Does Apoptosis Regulate the Function of Retinal Photoreceptors?

Reginald Halaby

Medical hypothesis discovery and innovation in ophthalmology, Vol. 1 No. 2 (2012), 1 June 2012 , Page 21-23

Apoptosis, or programmed cell death, is an integral component of developmental biology, embryology, and anatomy. All eukaryotic cells possess the molecular machinery necessary to execute apoptosis. However, dysregulated apoptosis in the form of too much or too little cell death results in diseases such as Alzheimer’s disease, autoimmune disorders, and cancer. It is postulated that apoptosis of the photoreceptors in the retina plays a vital role in mediating vision, and evidence is presented here to support this hypothesis. However, the precise mechanisms that regulate this cell death in photoreceptors have yet to be fully elucidated.

Melatonin and Abeta, Macular Degeneration and Alzheimers Disease: Same Disease, Different Outcomes?

Bajic Vladan, Isabella Panfoli

Medical hypothesis discovery and innovation in ophthalmology, Vol. 1 No. 2 (2012), 1 June 2012 , Page 24-32

Aging is the common denominator and the highest risk factor for macular degeneration and Alzheimers Disease (AD). Important pathological hallmarks common to both diseases are the presence of amyloid β (Aβ) in the senile plaques of the AD brain and in the drusen of age-related macular degeneration (AMD) patients, oxidative stress, and apoptotic cell death. Data suggest that a common pathogenic mechanism might exist between AMD and AD. Brain and eye depend on redox electrons from pyridinic and flavinic nucleotides to produce ATP, and reactive oxygen intermediates (ROI). Disorganization of mitochondrial structure and decline in mitochondrial oxidative phosphorylation (OXPHOS) functioning, as well as hypometabolism and alterations in mitochondrial DNA are aging features. Because ROI damage and mitochondrial dysregulation are prominent in AMD and AD and their relationship to the redox state is unclear we addressed a new hypothesis according to which the interaction of melatonin vs Aβ are intertwined to balance of the intra- and extra-mitochondrial energy production. This balance would be impaired by the ageing process and environmental/genetic factors, ultimately leading to AD and /or AMD.

Diabetic Retinopathy and Ehrlichia: the Possible Relationship

Charles A. Kallick

Medical hypothesis discovery and innovation in ophthalmology, Vol. 1 No. 2 (2012), 1 June 2012 , Page 33-36

In the United States, 20,000 patients each year lose their sight from diabetic retinopathy. The cause has been attributed to a failure of control of glucose levels. Recent studies have challenged this, and have suggested that there is no evidence for a consistent glycemic threshold in various populations relating to the incidence of retinopathy. The Ehrlichia have been recently suggested as having a role in diabetes.  The action of this obligate parasitic bacterium which often affects the cells involved in immunity has the potential of affecting various tissues randomly.    This includes self-reactive T or B cells which may be erroneously altered or released from the marrow because of infection of marrow precursors by an Ehrlichia. The discovery of a gene obtained by molecular methodology from a leukemia patient, has given us a tool to identify by molecular methods, the presence of this gene and assumed bacterium in the blood of patients with various syndromes that includes diabetes. Because of the inconsistent evidence of a uniform glycemic threshold in retinopathy and the failure of its control, this hypothesis raises the question of something else that might be causing this damage.  The suspected bacterium in diabetes may have as a significant side effect of its infection of the immune system, specifically the site of action of damage to the small vessels of the retina which could lead to what is regularly described in retinopathy; further, and that may include damage to other vessels seen in peripheral and coronary arteries. The availability of a molecular test in whole blood specimens from diabetics suggests a survey for the gene of the bacterium described in diabetic patients and matched controls.  Such an investigation could lead to other therapies directed against the bacterium's presence in the marrow if discovered, and strategies to eliminate the harmful self-reactive T or B cells, if found in diabetes.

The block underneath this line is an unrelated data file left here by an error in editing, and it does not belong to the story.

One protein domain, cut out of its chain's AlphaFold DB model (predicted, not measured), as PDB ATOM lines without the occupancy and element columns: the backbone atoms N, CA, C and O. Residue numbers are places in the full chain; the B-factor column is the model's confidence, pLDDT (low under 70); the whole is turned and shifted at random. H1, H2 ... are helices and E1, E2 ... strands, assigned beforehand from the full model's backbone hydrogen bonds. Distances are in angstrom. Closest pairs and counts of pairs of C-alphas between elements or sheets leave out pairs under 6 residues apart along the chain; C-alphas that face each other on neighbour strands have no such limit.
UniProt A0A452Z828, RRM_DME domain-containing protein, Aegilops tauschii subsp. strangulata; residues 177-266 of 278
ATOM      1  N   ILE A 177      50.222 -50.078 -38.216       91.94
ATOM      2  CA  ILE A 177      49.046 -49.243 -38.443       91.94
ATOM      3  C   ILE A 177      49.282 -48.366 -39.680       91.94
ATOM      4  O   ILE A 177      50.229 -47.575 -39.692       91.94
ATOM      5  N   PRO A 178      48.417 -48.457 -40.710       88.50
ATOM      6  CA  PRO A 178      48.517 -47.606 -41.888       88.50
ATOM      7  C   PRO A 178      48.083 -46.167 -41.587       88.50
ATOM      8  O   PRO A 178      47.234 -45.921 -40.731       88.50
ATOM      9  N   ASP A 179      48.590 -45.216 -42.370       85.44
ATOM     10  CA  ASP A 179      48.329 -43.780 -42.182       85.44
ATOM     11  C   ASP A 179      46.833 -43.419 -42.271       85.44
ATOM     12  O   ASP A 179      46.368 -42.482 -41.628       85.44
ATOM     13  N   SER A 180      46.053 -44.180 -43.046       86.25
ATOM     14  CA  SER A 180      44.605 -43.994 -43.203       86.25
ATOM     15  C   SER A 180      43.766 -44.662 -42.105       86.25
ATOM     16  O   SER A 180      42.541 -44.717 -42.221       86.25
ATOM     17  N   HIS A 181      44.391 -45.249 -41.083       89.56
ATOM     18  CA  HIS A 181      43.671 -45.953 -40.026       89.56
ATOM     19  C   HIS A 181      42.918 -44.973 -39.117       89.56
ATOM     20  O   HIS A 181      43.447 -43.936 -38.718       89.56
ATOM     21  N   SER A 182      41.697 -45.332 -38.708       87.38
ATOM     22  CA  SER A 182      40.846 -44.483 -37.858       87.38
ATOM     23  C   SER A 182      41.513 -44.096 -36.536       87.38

Is Reticular Macular Disease a Choriocapillaris Perfusion Problem?

Miguel A. Martillo, Marcela Marsiglia, Michele D. Lee, Nicole Pumariega, Srilaxmi Bearelly, Theodore Smith

Medical hypothesis discovery and innovation in ophthalmology, Vol. 1 No. 2 (2012), 1 June 2012 , Page 37-41

The etiology of reticular macular disease (RMD), a sub-phenotype of age-related macular degeneration (AMD), is controversial and has not been clarified. RMD is suspected to be a multifactorial, complex disease with genetic, environmental, and systemic factors playing an important role in its origin. Findings from combinations of different imaging modalities suggest that the pattern that characterizes this condition is associated with an alteration of the choriocapillaris blood flow. If the choroid is indeed affected in RMD, the possible linkage with inflammatory or other systemic diseases could be better supported.